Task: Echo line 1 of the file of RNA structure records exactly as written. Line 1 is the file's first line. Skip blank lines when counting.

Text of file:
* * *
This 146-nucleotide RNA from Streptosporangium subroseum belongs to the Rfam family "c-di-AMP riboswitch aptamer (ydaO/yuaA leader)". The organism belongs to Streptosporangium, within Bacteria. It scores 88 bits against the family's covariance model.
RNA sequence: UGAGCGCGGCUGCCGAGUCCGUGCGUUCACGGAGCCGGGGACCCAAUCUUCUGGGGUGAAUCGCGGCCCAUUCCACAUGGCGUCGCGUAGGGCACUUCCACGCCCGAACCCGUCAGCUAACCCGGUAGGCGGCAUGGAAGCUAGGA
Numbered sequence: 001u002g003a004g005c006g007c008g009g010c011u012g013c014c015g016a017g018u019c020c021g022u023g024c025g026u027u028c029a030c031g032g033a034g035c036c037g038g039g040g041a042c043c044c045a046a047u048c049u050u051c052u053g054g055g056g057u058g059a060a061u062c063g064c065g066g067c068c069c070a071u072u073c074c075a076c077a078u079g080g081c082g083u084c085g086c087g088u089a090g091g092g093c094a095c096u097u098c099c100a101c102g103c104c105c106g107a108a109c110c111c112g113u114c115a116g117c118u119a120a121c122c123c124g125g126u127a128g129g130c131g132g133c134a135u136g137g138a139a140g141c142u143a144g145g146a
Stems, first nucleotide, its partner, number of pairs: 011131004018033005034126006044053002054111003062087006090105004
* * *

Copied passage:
This 146-nucleotide RNA from Streptosporangium subroseum belongs to the Rfam family "c-di-AMP riboswitch aptamer (ydaO/yuaA leader)". The organism belongs to Streptosporangium, within Bacteria. It scores 88 bits against the family's covariance model.